The U.N.’s nuclear watchdog says Japan can release nuclear waste water into the ocean

The International Atomic Energy Agency (IAEA) has sanctioned Japan’s plan to release more than a million tons of treated nuclear waste water from the Fukushima power plant into the ocean, despite strong international objection.

The plan: According to a report by the IAEA, the Japanese plan involves treating and releasing the nuclear waste water into the Pacific Ocean over the next 30 to 40 years.
* The process of releasing the waste water has been considered consistent with international safety standards and is believed by the IAEA to have an insignificant radiological effect on people and the environment.
* Japan, however, hasn’t specified when the water release will commence, as it awaited IAEA’s approval.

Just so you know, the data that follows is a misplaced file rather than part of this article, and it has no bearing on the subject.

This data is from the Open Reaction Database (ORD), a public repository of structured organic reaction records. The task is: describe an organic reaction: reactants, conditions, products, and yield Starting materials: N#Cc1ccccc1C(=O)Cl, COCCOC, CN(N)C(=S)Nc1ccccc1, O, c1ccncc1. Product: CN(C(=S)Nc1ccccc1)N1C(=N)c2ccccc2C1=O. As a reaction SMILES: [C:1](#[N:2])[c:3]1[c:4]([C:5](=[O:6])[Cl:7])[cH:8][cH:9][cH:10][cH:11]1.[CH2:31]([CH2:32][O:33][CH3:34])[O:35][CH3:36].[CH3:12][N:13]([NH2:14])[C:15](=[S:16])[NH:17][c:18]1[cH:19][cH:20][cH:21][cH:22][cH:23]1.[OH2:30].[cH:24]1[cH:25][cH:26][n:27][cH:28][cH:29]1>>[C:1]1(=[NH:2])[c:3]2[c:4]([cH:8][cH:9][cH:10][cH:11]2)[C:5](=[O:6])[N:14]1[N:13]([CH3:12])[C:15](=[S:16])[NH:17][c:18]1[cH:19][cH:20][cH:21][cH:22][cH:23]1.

Criticism and concerns: Many scientists, along with neighboring countries and Pacific Island nations, have expressed grave concerns over the plan.
* Critics argue that there is insufficient evidence to affirm that no harmful elements will be released into the ocean.
* Neighboring countries argue that the waste water release is a transboundary issue, potentially affecting the global marine environment and public health.
* Pacific Island communities, in particular, deem the plan as a threat to their livelihoods and continuation of the Pacific’s traumatizing relationship with nuclear technology.

Response: IAEA Director General Rafael Mariano Grossi has assured that the United Nations’ nuclear watchdog will be monitoring the discharge on-site. There is also some support from the leaders of Micronesia and Papua New Guinea, who trust the Japanese government to uphold safety regulations.
* Despite the International backing, critics maintain concern about the potential consequences, with many calling for more evidence of safety and transparency in the process.

View original article on NPR

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